Leo and his daddy will undoubtably be okay. They will face challenges together, just like any other family, special needs or not. But I'm sure the love that has already written their story will carry them through whatever they face - it already is.


And yet ... how different that story could have been .





I can't fully imagine what that mom is feeling right now. I'm sure there is a vast range of emotions she must be going through : loneliness, uncertainty, grief ... and I have to think that if fear was one of the main motivating factors in her decision to reject her baby, there must also now be some measure of relief.

There were probably many family members and medical staff encouraging her that an institution was the best place for her baby boy. And although no one who has carried a baby for nine months makes that decision lightly,  I'm sure that mother honestly felt she was "just doing the right thing."

And yet - I wonder.


I wonder if amidst all the swirling feelings and whispered encouragements and perhaps even prayers - if this mama feels something else ...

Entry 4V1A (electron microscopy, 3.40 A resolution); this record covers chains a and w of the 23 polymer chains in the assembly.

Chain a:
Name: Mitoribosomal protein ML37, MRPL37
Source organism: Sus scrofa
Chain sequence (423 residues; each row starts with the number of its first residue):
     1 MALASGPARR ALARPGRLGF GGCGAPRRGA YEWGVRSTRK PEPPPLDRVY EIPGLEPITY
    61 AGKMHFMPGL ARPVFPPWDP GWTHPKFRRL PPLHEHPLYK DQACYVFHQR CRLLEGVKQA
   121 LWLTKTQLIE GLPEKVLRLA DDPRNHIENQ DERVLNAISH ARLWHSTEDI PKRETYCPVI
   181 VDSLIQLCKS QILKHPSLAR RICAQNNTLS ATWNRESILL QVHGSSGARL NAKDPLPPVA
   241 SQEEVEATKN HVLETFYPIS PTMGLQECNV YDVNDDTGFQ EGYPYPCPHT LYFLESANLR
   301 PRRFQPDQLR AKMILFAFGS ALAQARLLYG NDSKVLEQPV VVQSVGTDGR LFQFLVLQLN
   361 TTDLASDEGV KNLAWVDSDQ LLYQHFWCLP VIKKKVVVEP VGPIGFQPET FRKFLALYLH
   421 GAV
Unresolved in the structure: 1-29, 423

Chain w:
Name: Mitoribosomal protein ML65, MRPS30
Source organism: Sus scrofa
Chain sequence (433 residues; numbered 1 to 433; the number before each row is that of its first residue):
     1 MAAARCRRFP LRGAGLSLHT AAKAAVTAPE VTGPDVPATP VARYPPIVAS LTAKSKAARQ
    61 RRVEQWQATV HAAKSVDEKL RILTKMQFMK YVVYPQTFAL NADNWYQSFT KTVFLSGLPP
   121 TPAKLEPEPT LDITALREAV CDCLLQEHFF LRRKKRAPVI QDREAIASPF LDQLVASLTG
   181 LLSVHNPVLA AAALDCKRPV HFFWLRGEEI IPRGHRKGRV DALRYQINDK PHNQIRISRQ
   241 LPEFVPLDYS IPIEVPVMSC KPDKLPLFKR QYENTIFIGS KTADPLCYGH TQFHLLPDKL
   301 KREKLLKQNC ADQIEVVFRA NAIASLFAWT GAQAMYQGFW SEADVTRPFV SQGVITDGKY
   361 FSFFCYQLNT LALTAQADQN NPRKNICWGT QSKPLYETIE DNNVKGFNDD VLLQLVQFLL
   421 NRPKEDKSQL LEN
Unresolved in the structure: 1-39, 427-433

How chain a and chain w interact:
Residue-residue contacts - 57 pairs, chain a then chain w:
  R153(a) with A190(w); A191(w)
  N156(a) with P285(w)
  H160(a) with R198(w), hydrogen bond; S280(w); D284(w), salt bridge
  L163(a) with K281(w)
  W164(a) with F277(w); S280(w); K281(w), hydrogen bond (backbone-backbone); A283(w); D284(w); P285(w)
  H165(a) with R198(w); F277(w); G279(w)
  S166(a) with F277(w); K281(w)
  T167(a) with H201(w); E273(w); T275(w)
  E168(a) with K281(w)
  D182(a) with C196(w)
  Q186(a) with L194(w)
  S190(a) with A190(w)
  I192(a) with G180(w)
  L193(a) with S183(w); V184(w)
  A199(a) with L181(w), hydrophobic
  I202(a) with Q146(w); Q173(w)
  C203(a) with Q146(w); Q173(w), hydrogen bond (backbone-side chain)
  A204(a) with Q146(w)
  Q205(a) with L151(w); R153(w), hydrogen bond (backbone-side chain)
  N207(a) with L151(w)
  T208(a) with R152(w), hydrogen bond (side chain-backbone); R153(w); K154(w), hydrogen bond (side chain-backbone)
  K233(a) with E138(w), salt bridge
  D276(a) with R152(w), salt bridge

.... regret.



I wonder if this unnamed Armenian mama strokes her empty belly at night, remembering the gentle kicks and slow steady movements of the month before, and aches for the baby she'll never know.





I wonder if she returns home to an empty bassinet, little unworn sleepers and perhaps a homemade blanket or two and thinks : where is he now ?



I wonder if she wakes in the morning, alone in her bed, staring at the ceiling and breathing in the emptiness and contemplates what might have been.




I wonder if - in the future, as she puts the past behind her and "picks up the pieces' to start over again - she will come face to face with what could have been her child






I wonder if - when she startles in recognition at those star-studded almond eyes, at features that must certainly mirror those of the child she never raised - she catches a glimpse of the beauty she missed out on ... and feels the sting of regret.






We all have moments of regret in our lives - things we wished we'd said, places we never went to, friendships that dissolved and we never made the effort to get them back - but I can't imagine the regret of refusing your own child. I can't imagine what a weight that would be to carry, and how a mommy would process life from that moment on. My heart just breaks for what I can only imagine as a giant hole in her heart, wondering about the child she'll never enjoy.